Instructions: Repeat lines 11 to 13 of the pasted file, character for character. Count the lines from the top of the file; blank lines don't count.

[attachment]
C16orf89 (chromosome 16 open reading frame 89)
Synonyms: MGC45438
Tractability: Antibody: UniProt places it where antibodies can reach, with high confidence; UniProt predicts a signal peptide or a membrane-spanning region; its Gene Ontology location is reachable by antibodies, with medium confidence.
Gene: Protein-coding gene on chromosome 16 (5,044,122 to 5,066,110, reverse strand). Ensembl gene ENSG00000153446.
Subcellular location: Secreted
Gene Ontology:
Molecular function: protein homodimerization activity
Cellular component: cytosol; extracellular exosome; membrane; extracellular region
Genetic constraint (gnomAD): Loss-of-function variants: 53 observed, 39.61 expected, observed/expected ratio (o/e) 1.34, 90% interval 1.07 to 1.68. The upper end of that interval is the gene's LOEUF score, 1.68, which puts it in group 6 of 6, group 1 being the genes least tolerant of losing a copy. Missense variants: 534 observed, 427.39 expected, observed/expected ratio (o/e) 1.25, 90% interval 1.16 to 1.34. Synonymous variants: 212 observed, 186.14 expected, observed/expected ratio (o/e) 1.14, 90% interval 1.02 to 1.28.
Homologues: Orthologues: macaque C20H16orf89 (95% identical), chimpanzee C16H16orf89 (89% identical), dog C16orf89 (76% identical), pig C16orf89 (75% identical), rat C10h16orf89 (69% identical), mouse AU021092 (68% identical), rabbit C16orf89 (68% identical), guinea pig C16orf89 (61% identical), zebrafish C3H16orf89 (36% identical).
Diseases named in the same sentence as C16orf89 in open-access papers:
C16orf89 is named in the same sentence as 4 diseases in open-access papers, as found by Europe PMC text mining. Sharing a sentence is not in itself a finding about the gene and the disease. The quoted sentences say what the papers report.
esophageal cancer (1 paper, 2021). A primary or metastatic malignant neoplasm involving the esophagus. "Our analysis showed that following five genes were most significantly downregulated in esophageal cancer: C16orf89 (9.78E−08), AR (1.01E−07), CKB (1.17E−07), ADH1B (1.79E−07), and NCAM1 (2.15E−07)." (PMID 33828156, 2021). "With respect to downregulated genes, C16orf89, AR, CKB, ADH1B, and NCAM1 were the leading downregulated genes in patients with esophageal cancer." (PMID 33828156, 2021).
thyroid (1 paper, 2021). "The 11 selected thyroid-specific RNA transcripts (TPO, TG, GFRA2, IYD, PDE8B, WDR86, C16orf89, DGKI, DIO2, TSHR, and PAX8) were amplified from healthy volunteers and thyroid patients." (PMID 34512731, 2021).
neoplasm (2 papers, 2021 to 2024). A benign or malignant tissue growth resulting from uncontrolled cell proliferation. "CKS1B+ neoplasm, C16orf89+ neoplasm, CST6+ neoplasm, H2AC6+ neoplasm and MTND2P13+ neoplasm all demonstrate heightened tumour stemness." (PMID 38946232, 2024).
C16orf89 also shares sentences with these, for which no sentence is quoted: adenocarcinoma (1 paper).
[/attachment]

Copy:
Diseases named in the same sentence as C16orf89 in open-access papers:
C16orf89 is named in the same sentence as 4 diseases in open-access papers, as found by Europe PMC text mining. Sharing a sentence is not in itself a finding about the gene and the disease. The quoted sentences say what the papers report.
esophageal cancer (1 paper, 2021). A primary or metastatic malignant neoplasm involving the esophagus. "Our analysis showed that following five genes were most significantly downregulated in esophageal cancer: C16orf89 (9.78E−08), AR (1.01E−07), CKB (1.17E−07), ADH1B (1.79E−07), and NCAM1 (2.15E−07)." (PMID 33828156, 2021). "With respect to downregulated genes, C16orf89, AR, CKB, ADH1B, and NCAM1 were the leading downregulated genes in patients with esophageal cancer." (PMID 33828156, 2021).